NYC Getting First Hydrogen Hybrid Ferry

First there was the Hornblower Hybrid, a revolutionary vessel that began plying the waters of San Francisco Bay in 2008 using a combination of solar, wind and diesel power. Now Hornblower Cruises & Events is planning to bring the hybrid ferry concept to the East Coast for its service to the Statue of Liberty and Ellis Island, but with a twist: The new 1,400-horsepower New York Hornblower Hybrid will run on energy generated by hydrogen fuel cells, in addition to diesel, solar and wind.

Statue Cruises, a division of San Francisco-based Hornblower, said that Derecktor Shipyards in Bridgeport, Conn., is working on what it called “the world’s first hybrid ferry using hydrogen fuel” and expects to be done by April 2011. “This boat will produce minimal carbon emissions and sip, rather than guzzle, diesel fuel,” Gavin Higgins, Derecktor’s VP for business development, said in a statement. “Along the way it will help make New York harbor a cleaner, safer and more pleasant place.”

New York Hornblower hydrogen hybrid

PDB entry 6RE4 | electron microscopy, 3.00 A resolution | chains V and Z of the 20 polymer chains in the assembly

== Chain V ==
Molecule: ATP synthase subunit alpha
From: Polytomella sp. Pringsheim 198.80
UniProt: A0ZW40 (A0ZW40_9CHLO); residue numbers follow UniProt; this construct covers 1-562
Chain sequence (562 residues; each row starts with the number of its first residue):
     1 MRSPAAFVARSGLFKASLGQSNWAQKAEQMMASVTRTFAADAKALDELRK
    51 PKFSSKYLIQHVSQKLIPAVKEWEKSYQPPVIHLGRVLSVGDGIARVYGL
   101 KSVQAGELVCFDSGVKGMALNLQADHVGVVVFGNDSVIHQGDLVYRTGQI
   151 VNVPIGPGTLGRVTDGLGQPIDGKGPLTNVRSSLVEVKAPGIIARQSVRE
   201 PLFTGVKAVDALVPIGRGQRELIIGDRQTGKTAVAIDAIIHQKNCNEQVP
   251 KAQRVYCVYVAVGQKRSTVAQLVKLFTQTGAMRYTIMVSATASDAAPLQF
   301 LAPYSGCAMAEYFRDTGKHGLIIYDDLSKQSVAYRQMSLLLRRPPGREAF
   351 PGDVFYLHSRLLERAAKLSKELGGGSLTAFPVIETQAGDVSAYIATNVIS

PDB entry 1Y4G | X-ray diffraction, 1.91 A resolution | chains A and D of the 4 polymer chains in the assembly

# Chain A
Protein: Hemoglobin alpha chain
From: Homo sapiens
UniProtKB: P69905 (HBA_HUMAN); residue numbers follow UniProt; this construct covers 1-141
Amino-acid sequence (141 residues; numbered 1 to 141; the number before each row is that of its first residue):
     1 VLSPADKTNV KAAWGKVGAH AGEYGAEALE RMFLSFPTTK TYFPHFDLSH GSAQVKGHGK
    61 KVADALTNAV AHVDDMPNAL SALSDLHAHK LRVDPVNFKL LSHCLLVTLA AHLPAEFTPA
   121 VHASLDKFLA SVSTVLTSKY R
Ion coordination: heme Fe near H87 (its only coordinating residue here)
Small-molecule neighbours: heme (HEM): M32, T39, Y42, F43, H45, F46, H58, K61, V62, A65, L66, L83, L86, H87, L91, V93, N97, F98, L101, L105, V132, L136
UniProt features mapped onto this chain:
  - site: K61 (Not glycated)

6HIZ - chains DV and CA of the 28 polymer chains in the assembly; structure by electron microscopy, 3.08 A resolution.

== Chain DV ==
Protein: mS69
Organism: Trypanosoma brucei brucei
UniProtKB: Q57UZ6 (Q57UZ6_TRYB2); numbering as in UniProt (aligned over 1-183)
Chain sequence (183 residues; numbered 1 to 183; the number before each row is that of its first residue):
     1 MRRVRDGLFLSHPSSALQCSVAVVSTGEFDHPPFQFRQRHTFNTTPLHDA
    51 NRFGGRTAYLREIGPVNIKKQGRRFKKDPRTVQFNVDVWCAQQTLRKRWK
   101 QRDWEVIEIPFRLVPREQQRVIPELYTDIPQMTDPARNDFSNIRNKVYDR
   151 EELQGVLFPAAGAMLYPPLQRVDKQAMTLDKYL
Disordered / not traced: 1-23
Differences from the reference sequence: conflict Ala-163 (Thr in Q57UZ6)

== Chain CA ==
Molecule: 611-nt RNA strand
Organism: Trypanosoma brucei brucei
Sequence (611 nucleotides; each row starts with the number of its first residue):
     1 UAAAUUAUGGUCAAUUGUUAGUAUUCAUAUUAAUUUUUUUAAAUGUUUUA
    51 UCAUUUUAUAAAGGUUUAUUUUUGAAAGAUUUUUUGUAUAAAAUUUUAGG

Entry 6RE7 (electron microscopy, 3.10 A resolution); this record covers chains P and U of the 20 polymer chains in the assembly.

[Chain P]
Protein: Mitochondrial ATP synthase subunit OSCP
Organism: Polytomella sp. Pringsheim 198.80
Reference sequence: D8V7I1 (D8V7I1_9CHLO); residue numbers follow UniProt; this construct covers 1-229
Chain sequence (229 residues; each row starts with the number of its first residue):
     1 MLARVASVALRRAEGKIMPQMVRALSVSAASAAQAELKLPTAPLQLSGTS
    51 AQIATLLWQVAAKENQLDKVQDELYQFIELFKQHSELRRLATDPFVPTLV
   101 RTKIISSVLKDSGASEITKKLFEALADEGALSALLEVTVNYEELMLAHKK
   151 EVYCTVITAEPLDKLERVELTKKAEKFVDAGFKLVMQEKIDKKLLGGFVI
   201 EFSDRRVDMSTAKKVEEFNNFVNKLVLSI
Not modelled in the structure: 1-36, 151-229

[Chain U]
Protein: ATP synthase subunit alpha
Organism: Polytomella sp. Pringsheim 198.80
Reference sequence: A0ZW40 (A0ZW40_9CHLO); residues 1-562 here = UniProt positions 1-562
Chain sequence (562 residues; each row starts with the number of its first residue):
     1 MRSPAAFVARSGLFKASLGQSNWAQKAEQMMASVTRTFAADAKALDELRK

image via Hornblower Cruises & Events

Statue has the contract with the National Park Services to run cruises out to the Statue of Liberty National Monument and Ellis Island. The company said the 600-passenger New York Hornblower will be powered in part by a proton exchange membrane fuel cell that turns hydrogen into electricity.

The company also outlined a long list “eco-friendly” elements to the vessel, including recycled glass countertops, LEED-certified carpet and aluminum wall coverings, LED video screens and low-VOC exterior paint, including a copper-free paint the company has been testing as part of an Environmental Protection Agency-funded project.

You can follow the vessel’s progress toward launch on a blog set up by Hornblower.

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Sports columnist, newspaper desk guy, website managing editor, wine-industry PR specialist, freelance writer—Pete Danko’s career in media has covered a lot of terrain. The constant along the way has been a fierce dedication to knowing the story and getting it right. Danko's work has appeared in Wired, The New York Times, San Francisco Chronicle and elsewhere.